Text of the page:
The four firearms-related bills flopped in the Senate yesterday, failing to reach the necessary 60-vote threshold to move forward.
The two Democrat-sponsored bills included a “no fly, no buy” proposal that would prohibit firearm purchases by those who have been placed on a secret government watch list. One bill also would have given the attorney general unilateral power to deny a firearm sale if there was “reasonable belief’ a weapon could be used for terrorism.
The four amendments — two filed by Sens. Dianne Feinstein, D-California, and Chris Murphy, D-Connecticut, and two other, less restrictive measures filed by Sens. Chuck Grassley, R-Iowa, and John Cornyn, R-Texas — addressed background checks of prospective gun buyers and the sale of guns and explosives to people on terrorist watch lists.
The NRA called the amendments “an embarrassing display.”
“We all agree that terrorists should not be allowed to purchase or possess firearms,” executive director Chris Cox wrote. “We should all agree that law-abiding Americans who are wrongly put on a secret government list should not be denied their constitutional right to due process. These are not mutually exclusive ideas. It is shocking that the safety of the American people is taking a backseat to political theatre.”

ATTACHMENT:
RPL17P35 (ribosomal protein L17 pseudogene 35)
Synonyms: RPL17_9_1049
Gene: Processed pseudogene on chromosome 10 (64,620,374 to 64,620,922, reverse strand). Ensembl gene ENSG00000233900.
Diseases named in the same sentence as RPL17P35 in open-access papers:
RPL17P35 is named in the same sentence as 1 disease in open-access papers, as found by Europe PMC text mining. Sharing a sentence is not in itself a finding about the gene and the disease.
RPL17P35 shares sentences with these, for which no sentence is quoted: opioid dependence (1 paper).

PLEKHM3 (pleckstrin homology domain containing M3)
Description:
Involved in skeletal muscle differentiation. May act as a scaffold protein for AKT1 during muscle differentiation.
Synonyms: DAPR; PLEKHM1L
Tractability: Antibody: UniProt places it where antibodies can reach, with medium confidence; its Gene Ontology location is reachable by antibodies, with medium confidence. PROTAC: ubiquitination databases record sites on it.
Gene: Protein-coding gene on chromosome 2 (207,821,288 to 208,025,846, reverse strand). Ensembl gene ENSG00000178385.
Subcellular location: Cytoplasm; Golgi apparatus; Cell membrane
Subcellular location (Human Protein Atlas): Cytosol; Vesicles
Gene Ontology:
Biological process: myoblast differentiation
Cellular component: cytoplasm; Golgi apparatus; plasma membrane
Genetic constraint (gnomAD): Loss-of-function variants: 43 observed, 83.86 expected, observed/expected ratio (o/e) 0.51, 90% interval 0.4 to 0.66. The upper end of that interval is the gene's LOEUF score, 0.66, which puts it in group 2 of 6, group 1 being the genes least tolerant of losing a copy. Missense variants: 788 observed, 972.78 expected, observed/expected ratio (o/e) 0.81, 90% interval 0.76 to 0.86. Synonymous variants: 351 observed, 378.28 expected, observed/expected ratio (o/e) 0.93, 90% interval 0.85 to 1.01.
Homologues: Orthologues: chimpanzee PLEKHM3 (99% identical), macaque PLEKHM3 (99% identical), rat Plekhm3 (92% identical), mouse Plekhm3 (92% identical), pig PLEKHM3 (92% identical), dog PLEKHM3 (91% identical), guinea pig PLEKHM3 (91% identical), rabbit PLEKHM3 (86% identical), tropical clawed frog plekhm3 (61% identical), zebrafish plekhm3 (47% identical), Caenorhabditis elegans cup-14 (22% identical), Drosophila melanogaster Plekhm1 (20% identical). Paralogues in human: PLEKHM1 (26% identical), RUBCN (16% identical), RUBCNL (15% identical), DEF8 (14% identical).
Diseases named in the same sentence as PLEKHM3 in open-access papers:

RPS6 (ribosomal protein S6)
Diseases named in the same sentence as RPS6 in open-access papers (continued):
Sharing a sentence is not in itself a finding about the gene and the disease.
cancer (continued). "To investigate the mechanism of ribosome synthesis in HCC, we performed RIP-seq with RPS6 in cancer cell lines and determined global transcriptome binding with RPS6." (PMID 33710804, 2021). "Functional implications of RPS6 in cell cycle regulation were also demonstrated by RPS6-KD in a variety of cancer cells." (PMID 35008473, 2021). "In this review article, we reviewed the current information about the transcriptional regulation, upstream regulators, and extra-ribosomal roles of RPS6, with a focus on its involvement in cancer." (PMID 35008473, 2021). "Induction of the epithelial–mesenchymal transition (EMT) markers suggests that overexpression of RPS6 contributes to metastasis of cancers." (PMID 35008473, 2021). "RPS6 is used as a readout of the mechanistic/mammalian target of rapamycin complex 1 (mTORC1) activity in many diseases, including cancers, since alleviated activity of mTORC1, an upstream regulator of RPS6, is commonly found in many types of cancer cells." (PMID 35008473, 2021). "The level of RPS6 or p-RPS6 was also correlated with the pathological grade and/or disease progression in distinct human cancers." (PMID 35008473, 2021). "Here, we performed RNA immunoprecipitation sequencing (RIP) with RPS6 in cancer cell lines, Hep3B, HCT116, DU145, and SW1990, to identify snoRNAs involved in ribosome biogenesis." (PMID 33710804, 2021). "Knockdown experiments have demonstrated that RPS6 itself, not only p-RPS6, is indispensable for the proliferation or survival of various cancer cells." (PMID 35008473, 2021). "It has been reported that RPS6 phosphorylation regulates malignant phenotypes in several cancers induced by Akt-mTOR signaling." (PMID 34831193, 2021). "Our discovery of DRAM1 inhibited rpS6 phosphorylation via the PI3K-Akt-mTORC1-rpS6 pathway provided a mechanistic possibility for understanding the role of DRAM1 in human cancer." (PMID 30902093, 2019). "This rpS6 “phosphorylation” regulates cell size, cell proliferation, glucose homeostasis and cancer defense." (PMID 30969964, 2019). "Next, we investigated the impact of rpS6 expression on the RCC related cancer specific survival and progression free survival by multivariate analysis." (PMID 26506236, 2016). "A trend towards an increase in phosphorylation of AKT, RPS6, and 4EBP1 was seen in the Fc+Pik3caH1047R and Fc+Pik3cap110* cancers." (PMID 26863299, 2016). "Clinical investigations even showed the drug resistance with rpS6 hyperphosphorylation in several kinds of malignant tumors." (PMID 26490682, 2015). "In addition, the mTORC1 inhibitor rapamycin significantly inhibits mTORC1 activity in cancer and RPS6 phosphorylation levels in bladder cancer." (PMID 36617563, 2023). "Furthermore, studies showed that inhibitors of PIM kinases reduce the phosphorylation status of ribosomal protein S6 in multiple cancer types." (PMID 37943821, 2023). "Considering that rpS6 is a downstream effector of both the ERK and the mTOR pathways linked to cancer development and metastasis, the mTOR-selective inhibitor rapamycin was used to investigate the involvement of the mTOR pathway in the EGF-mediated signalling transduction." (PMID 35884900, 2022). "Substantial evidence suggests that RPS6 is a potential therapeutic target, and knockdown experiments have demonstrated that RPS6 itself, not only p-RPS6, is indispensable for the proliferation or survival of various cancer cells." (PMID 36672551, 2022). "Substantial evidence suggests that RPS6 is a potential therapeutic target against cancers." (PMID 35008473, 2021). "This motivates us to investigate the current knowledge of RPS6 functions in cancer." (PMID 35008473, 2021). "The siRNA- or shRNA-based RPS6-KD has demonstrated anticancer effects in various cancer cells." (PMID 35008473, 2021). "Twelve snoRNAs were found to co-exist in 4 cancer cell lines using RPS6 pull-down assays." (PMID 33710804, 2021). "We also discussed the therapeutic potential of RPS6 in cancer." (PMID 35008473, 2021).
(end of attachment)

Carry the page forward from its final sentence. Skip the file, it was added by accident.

Brady Campaign propagandist Dan Gross said of the votes, “Shame on every single senator who voted against these life-saving amendments and protected the rights of terrorists and other dangerous people to buy guns.”
The votes broke down along party lines with two exceptions. Mark Kirk (R-IL) voted in favor of both of the Democrats’ proposals and Kelly Ayotte (R-NH) voted in favor of Feinstein’s gun control amendment.
One purposes the Senate gun control bonanza did serve is to get politicians on the record regarding the Second Amendment — which should make for interesting re-election campaigns in November.